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Kenyans may soon no longer be able to import their favourite car models if the Ministry of Industry and Trade has its way

A car carrier discharging imported motor vehicles at the Port of Mombasa.
  • The ministry is proposing a total ban on importation of vehicles and spare parts where Original Equipment Manufacturers already have a local presence.
  • The proposal could, however, prove costly for Kenya’s middle class, who normally in most cases prefer to buy the relatively cheaper second-hand imports as their first car.
  • Official data shows that Kenya imports an average of 7,600 vehicles per month, which translates into nearly 100,000 cars per annum.

The Kenyan Ministry of Industry and Trade is proposing a total ban of importation of second-hand vehicle models that can be assembled locally.

In an updated draft National Automotive Policy, the ministry is proposing a total ban on importation of vehicles and spare parts where Original Equipment Manufacturers already have a local presence.

“Additional tax will be charged on any models outside the rationalized list,” says the draft policy, while holding that there will be “a consultative and open process to develop criteria to determine the models of motor vehicles to be used in the country.”

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Industry and Trade Secretary Peter Munya argued that the proposal gives incentives for the local motor vehicle industry to grow.

However, while the move is intended to boost Kenyan manufacturers it will hurt importers.

“It is the way to go because you need to build demand to attract investors in the capital-intensive vehicle manufacturing sector.

“Choice is always limited, sometimes even by availability. As the economy grows, you can expand the list of approved models,” said Mr Munya.

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The policy shift is intended to create jobs in local car assembly plants that are currently operating at only 16 per cent capacity, producing an estimated 5,000 vehicles per annum against an installed capacity of 34,000 cars.

The proposal could, however, prove costly for Kenya’s middle class, who normally in most cases prefer to buy the relatively cheaper second-hand imports as their first car.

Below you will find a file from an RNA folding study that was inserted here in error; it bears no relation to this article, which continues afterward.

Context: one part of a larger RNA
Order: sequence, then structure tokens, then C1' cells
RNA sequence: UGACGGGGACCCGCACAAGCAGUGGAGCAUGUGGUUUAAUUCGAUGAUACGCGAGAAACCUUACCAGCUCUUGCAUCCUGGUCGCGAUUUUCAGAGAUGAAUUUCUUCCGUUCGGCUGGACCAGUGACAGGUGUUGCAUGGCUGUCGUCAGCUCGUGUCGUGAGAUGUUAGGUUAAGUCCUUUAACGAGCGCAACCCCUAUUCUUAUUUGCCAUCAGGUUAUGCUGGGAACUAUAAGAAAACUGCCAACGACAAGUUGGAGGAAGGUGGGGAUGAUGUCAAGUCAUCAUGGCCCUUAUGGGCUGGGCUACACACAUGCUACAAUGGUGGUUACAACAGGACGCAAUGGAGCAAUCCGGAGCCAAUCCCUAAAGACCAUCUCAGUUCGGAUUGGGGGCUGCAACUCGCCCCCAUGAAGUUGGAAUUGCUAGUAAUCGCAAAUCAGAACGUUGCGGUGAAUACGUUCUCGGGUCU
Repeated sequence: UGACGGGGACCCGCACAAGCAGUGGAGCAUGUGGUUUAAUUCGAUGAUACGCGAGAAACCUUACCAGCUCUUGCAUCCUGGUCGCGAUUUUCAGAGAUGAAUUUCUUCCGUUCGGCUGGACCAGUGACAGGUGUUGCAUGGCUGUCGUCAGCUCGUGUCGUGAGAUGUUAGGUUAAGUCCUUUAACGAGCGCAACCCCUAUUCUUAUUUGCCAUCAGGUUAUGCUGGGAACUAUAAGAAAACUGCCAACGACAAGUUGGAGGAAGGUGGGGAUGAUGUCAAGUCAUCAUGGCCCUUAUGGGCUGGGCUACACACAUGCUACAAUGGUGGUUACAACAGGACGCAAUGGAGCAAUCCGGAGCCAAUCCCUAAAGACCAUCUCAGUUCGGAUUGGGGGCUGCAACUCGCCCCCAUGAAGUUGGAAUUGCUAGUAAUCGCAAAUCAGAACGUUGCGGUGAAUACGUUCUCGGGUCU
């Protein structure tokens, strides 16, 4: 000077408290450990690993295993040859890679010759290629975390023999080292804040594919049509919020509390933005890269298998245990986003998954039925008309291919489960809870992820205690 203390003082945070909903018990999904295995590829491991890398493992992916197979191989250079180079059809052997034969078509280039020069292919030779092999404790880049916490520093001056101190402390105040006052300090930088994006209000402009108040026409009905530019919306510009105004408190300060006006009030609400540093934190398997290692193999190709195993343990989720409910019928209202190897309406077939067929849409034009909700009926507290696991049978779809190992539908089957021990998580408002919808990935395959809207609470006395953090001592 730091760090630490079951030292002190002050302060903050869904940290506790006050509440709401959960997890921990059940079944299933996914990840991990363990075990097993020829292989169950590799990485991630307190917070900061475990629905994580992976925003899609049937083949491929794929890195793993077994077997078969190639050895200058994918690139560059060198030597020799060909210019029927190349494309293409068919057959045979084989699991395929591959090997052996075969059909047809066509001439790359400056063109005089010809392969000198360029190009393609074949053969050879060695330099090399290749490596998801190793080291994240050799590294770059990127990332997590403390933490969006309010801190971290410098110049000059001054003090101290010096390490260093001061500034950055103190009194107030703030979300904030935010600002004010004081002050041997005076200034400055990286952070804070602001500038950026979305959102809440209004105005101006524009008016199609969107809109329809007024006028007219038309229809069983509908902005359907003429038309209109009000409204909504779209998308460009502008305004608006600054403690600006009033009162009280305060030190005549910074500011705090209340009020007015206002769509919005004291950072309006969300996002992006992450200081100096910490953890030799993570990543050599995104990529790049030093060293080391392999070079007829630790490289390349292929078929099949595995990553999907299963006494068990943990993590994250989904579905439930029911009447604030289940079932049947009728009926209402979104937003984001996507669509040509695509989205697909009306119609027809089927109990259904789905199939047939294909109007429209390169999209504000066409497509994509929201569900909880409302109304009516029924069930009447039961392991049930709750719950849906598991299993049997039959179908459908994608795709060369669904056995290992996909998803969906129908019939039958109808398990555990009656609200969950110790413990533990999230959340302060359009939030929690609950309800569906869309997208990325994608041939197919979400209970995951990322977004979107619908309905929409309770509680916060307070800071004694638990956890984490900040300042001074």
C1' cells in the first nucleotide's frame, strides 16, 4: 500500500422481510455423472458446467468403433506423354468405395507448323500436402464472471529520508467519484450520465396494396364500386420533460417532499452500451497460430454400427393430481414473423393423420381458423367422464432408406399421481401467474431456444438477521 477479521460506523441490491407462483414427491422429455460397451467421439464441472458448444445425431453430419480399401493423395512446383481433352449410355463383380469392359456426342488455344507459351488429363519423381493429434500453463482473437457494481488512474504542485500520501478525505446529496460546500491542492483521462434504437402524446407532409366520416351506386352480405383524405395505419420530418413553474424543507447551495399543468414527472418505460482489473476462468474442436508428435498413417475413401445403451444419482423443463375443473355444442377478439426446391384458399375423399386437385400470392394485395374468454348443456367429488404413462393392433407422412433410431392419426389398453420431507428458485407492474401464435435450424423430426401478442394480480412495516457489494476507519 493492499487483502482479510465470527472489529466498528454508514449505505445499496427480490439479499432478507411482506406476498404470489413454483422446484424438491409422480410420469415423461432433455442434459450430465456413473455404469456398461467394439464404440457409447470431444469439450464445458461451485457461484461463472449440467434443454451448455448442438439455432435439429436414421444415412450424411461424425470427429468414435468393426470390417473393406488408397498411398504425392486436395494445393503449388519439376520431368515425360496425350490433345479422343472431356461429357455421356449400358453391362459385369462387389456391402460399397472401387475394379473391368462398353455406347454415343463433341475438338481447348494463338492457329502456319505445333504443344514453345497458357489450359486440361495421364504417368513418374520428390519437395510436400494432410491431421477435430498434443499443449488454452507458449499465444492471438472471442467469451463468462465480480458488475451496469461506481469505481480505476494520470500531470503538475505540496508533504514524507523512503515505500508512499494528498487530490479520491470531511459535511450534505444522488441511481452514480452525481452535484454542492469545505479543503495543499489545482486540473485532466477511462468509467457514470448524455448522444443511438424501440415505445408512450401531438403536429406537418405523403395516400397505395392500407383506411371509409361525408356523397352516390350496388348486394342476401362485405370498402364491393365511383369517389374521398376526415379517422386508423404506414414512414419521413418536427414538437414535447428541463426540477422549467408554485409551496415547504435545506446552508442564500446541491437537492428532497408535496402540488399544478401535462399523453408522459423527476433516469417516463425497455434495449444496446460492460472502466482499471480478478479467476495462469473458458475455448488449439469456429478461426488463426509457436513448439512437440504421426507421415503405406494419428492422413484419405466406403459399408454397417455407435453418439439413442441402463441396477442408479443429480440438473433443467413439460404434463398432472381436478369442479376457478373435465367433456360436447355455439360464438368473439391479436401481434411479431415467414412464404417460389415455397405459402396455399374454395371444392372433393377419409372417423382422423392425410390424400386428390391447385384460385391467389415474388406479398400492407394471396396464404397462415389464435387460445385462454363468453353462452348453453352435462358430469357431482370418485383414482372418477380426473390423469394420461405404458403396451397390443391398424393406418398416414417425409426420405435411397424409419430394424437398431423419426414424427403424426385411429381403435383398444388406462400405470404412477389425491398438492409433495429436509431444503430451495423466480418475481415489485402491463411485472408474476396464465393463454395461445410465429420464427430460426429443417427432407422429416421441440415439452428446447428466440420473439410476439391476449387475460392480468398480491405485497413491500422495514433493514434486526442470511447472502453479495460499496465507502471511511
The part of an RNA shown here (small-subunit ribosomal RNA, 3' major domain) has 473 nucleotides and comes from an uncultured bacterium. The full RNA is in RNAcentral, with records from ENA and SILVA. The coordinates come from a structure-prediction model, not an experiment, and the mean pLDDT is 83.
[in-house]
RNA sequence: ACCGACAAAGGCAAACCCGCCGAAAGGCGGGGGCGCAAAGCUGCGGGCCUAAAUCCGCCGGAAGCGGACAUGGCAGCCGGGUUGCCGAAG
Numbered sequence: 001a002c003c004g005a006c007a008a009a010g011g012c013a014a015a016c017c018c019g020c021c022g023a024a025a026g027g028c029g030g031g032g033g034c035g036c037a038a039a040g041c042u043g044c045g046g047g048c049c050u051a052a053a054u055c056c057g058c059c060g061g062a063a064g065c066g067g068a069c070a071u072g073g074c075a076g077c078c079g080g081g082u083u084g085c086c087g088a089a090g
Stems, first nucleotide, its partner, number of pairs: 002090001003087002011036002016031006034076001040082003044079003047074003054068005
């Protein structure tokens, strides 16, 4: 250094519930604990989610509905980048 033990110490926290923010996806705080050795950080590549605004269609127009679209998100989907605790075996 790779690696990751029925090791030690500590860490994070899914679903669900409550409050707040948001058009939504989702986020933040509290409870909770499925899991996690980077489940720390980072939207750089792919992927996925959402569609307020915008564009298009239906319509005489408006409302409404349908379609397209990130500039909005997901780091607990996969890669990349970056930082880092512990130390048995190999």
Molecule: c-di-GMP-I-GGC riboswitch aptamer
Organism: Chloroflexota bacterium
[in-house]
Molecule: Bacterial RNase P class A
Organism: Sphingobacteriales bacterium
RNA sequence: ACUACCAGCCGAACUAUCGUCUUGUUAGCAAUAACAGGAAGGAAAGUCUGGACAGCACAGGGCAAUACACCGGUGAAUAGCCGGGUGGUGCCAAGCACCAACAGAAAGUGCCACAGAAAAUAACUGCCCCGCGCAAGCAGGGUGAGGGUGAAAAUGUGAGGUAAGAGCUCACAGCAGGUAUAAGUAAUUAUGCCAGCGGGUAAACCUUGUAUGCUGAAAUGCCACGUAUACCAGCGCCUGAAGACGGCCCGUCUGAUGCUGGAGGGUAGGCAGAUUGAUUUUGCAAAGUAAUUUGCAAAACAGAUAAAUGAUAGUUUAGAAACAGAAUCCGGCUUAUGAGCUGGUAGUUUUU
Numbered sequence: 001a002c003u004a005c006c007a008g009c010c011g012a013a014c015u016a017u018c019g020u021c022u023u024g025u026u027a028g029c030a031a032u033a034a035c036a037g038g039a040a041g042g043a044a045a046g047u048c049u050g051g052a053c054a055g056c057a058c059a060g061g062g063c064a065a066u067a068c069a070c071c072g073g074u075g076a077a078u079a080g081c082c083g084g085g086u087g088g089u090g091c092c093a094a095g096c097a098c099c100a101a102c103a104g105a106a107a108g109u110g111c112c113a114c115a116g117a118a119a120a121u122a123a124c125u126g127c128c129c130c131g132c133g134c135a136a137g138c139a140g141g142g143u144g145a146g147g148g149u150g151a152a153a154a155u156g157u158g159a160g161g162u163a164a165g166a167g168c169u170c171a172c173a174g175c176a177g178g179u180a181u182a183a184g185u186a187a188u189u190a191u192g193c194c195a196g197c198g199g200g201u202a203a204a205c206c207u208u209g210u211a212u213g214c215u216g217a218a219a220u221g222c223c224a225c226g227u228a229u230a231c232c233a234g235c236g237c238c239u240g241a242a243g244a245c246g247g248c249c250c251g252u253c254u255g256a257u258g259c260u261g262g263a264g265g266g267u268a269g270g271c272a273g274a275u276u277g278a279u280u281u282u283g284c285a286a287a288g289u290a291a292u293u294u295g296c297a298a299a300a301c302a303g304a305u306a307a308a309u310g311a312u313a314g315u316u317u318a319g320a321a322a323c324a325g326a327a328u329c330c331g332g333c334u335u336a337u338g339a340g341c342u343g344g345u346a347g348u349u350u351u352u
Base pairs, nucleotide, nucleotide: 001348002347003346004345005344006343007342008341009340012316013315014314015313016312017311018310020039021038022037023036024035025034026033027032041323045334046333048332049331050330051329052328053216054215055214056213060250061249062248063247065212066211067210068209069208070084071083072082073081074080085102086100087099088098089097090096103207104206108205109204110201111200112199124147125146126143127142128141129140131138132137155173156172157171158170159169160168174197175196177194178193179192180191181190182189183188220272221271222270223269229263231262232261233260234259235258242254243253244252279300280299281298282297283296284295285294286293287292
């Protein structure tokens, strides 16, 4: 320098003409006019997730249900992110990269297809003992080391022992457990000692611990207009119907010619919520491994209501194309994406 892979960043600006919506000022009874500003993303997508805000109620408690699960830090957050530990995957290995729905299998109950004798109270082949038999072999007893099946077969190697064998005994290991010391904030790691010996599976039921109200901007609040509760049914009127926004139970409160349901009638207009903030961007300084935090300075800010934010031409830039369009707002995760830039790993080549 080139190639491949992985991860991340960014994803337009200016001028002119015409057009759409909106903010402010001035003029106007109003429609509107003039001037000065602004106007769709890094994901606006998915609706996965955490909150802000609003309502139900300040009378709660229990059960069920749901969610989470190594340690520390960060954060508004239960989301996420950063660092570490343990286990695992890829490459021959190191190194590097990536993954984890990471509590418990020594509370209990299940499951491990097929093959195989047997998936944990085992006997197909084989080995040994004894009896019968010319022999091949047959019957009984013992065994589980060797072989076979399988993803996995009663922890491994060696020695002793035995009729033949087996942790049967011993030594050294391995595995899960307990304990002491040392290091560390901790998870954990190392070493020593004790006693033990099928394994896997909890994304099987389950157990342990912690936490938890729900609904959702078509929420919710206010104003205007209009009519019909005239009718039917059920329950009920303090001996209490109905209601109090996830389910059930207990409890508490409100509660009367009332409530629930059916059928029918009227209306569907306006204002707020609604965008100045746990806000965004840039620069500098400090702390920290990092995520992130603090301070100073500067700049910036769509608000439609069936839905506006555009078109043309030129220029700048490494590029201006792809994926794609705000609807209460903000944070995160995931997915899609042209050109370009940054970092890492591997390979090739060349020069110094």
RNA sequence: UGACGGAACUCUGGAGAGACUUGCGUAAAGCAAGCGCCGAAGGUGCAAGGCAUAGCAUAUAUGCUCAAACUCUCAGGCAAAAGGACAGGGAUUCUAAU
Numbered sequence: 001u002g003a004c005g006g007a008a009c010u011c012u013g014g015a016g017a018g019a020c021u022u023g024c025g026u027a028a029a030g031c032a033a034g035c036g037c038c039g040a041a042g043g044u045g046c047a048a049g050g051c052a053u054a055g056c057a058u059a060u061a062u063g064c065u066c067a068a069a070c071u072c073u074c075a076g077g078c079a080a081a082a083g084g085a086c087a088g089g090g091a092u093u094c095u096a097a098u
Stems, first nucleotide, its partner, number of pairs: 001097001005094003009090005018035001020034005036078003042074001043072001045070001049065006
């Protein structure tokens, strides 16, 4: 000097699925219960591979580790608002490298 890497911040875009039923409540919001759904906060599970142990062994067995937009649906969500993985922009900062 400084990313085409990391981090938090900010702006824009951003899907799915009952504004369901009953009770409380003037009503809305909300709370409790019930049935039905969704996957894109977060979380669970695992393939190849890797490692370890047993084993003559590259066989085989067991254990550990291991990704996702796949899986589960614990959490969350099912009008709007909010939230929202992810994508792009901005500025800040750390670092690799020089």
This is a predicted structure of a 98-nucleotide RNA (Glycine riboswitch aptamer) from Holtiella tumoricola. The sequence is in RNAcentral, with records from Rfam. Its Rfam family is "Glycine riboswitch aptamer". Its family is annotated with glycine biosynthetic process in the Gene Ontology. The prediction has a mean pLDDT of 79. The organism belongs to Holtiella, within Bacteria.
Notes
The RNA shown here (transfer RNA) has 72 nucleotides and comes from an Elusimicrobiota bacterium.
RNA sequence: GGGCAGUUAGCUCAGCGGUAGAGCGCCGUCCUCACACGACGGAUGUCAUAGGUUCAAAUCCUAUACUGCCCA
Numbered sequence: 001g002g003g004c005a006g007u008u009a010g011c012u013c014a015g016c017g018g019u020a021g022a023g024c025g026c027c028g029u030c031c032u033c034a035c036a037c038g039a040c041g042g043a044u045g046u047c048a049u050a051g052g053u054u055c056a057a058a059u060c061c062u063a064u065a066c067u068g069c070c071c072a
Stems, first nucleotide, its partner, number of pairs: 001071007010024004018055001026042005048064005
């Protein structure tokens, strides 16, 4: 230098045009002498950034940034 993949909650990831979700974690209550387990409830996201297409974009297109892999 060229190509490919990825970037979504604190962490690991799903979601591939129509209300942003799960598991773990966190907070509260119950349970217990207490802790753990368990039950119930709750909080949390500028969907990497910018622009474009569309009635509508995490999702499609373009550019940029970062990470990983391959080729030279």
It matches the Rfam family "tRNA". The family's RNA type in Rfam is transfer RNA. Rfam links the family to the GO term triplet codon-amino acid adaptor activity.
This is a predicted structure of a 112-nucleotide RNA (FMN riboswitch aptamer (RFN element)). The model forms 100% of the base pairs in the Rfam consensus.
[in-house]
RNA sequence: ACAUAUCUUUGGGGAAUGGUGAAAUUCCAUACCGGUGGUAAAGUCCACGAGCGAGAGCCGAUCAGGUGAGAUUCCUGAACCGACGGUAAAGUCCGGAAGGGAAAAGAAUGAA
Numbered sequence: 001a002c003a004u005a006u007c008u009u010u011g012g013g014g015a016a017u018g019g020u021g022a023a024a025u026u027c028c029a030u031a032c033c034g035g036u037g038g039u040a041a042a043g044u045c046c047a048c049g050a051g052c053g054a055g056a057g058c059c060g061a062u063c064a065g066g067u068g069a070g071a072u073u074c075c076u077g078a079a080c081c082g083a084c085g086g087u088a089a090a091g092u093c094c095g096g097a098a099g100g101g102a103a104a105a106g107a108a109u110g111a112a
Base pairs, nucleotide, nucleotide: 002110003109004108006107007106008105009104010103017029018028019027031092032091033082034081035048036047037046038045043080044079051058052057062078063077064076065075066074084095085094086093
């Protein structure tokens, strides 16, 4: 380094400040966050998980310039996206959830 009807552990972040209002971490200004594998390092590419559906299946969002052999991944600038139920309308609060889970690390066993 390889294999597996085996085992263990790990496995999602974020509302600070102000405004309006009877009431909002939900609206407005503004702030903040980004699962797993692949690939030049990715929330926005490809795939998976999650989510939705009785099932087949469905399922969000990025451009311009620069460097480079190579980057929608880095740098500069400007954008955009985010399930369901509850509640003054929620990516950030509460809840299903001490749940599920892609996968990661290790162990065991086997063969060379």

Official data shows that Kenya imports an average of 7,600 vehicles per month, which translates into nearly 100,000 cars per annum.

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Locally assembled vehicles in Kenya currently include the Volkswagen Polo, Peugeot, Mobius, Nissan trucks, Hino trucks and buses, HB trucks, Hyundai trucks, Ashok Leyland trucks, MAN trucks and buses, trailers and semi-trailers among others.

Rita Kavashe, the chairperson Kenya Motor Vehicle Industry Association (KMI) and chief executive of Isuzu East Africa, welcomed the news adding that mass local production of new vehicles would provide sufficient numbers to sustain related local content supply industry and boost overall economic growth.

“The country would develop standards for the vehicles to be produced locally,” she said, regarding concerns over the quality of locally assembled cars.

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Kenya Auto Bazaar Association Secretary-General Charles Munyori isn’t enthusiastic, however, about the new development arguing that the draft automotive policy “smells of protectionism that should not be happening at this point in Kenya’s economic history.

Market forces should be allowed to play out and consumers should not be penalised for exercising their choice,” he argued.

The draft automotive policy, which is in the process of being developed into law, has previously also proposed an age limitation for imported second-hand cars from eight to five years.

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